– Collects/Uses info on multi-domestic trends, environmental conditions and strategic resources

– Adapts market model to cultural contexts; systems/processes to int’l competitive conditions

-Develops multi-national alliances/ventures

– Adapts to destabilizing change by flexibly reallocating resources across national markets

National or regional boundaries can serve as barriers.

Needs to shift away from such a hierarchical model to a flexible, entrepreneurial, matrix structure.

4. Global A balance of structure and flexibility, global and local needs, and on-time product delivery with low costs.  The differentiation is strategy integration with operations.  Flexible, entrepreneurial, matrix structure.

Since this structure is more networked and organic, the people resources are more interactive.

-While the centralized global strategic plan remains, there is a localized customer focus and competitiveness that reacts to local conditions.

-Decisions are made to deliver products in the best markets, at the lowest cost, with the appropriate management resources, regardless of where they (e.g. funds, people, raw materials, tech) reside.

-Creates global strategic partnerships; inter- and intra-organizational linkages.

– Managers must transcend cross-cultural situations effectively

A strong global corporate culture is only possible if the mission, values and vision is exercised visibly by the most senior levels of management and is understood, felt, and incorporated right down to the janitor.

Managing this level of complexity is successful if the cultural norms are aligned with the stated mission and values.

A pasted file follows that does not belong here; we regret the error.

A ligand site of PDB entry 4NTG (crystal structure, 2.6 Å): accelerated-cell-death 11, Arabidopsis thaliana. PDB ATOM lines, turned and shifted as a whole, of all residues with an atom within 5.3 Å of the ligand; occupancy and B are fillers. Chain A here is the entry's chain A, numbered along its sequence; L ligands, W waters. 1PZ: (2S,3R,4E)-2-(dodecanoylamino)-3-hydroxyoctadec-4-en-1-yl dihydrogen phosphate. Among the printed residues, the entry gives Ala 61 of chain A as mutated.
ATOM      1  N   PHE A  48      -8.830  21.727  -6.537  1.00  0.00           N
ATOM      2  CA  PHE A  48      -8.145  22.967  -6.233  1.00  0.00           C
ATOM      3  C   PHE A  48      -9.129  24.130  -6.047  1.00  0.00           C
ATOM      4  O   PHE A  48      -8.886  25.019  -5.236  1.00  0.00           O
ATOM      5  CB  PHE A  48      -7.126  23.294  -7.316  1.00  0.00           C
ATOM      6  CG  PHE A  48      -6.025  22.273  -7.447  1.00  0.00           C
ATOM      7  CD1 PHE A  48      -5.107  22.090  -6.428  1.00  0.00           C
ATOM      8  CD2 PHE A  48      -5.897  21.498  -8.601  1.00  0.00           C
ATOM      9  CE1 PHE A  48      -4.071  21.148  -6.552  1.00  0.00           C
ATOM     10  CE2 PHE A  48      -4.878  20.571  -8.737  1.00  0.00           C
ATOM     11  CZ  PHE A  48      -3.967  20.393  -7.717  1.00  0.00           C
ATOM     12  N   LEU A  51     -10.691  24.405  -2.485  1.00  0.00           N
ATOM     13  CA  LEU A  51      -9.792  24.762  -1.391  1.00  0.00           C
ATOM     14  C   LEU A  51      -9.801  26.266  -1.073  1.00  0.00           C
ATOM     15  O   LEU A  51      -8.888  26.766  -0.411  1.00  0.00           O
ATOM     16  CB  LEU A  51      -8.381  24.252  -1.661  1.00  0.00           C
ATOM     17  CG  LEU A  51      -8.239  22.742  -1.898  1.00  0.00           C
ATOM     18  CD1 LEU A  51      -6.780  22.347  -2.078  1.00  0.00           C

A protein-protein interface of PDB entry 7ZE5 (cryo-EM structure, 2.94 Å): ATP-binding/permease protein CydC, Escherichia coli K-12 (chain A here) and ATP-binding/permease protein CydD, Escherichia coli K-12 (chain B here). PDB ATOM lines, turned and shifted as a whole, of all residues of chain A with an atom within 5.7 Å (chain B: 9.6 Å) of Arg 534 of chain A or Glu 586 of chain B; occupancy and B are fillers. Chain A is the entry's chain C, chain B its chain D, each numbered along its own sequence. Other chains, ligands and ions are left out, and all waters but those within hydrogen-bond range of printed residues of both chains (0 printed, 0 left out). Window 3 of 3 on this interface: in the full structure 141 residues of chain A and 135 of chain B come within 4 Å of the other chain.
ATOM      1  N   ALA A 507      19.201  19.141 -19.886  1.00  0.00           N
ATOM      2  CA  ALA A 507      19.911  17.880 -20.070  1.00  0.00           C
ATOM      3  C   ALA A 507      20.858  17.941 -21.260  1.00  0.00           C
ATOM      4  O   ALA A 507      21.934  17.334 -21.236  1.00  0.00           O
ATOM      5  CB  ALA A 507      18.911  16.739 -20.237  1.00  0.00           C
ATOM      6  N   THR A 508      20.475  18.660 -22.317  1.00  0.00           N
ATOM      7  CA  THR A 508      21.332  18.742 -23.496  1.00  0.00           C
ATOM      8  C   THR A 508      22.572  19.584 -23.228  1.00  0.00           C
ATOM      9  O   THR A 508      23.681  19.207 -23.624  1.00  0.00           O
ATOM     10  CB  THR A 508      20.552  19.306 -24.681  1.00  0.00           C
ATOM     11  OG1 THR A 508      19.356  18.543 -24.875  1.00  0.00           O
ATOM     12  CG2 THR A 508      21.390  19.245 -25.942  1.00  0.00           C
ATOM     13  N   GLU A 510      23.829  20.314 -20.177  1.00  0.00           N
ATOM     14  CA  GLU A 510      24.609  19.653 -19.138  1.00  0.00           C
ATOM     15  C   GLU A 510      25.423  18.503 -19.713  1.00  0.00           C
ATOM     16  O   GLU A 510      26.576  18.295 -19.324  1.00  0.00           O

Walking the talk is imperative.  Humility must be repeatedly displayed.  There is no room for egos when diversity is present.

5. Transnational Resources/Responsibilities are allocated freely across boundaries while maintaining a strong connection to a solid HQ identity.

Information is a resource; not a power.

-All levels require cross-cultural management skills for maximum flexibility

– So well integrated that all resources flow freely between its interdependent units.  Every part of the org must collaborate, share info, solve problems, and collectively implement strategy.

– Allocation of worldwide product responsibilities to different national subsidiaries according to their strengths.

– People are rotated around the world.

Conflicting, parochial interests and overlapping responsibilities may pose as problems.

Must retain its ability to facilitate organizational learning by fostering an inclusive environment of ideas, best practices, and knowledge around the organization.

Aristotle was noted as the first to claim the world is round. Thomas Friedman was noted as the first to claim the world is (metaphorically) flat.

Thank you.


Rossina Gil, MSOD, MAIS, is a Leadership and Organization Development Practitioner, author, cultural analyst, coach, speaker, and facilitator.


Training Management Corporation, Doing Business Internationally, (Princeton, NJ: Princeton Training Press), 1995.

©Rossina Gil, 2013